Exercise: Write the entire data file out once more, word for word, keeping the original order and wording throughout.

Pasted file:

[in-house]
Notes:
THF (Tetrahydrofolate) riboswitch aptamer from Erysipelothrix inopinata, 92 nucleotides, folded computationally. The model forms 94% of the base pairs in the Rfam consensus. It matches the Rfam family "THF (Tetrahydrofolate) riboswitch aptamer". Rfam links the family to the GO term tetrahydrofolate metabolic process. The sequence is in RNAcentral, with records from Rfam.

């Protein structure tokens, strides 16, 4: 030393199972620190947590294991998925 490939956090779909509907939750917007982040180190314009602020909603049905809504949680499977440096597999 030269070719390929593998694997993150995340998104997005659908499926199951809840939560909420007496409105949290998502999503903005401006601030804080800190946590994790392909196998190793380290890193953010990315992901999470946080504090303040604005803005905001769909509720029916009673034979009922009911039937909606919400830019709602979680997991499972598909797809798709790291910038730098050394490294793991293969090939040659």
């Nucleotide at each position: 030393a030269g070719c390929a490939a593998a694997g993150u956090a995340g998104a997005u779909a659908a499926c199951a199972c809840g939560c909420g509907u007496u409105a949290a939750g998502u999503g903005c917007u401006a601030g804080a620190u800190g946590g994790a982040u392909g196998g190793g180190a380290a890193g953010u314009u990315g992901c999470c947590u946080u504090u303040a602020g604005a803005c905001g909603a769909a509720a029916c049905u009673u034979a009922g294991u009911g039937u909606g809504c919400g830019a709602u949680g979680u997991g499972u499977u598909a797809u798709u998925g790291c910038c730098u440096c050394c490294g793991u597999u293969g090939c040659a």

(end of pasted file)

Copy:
[in-house]
Notes:
THF (Tetrahydrofolate) riboswitch aptamer from Erysipelothrix inopinata, 92 nucleotides, folded computationally. The model forms 94% of the base pairs in the Rfam consensus. It matches the Rfam family "THF (Tetrahydrofolate) riboswitch aptamer". Rfam links the family to the GO term tetrahydrofolate metabolic process. The sequence is in RNAcentral, with records from Rfam.

């Protein structure tokens, strides 16, 4: 030393199972620190947590294991998925 490939956090779909509907939750917007982040180190314009602020909603049905809504949680499977440096597999 030269070719390929593998694997993150995340998104997005659908499926199951809840939560909420007496409105949290998502999503903005401006601030804080800190946590994790392909196998190793380290890193953010990315992901999470946080504090303040604005803005905001769909509720029916009673034979009922009911039937909606919400830019709602979680997991499972598909797809798709790291910038730098050394490294793991293969090939040659």
């Nucleotide at each position: 030393a030269g070719c390929a490939a593998a694997g993150u956090a995340g998104a997005u779909a659908a499926c199951a199972c809840g939560c909420g509907u007496u409105a949290a939750g998502u999503g903005c917007u401006a601030g804080a620190u800190g946590g994790a982040u392909g196998g190793g180190a380290a890193g953010u314009u990315g992901c999470c947590u946080u504090u303040a602020g604005a803005c905001g909603a769909a509720a029916c049905u009673u034979a009922g294991u009911g039937u909606g809504c919400g830019a709602u949680g979680u997991g499972u499977u598909a797809u798709u998925g790291c910038c730098u440096c050394c490294g793991u597999u293969g090939c040659a």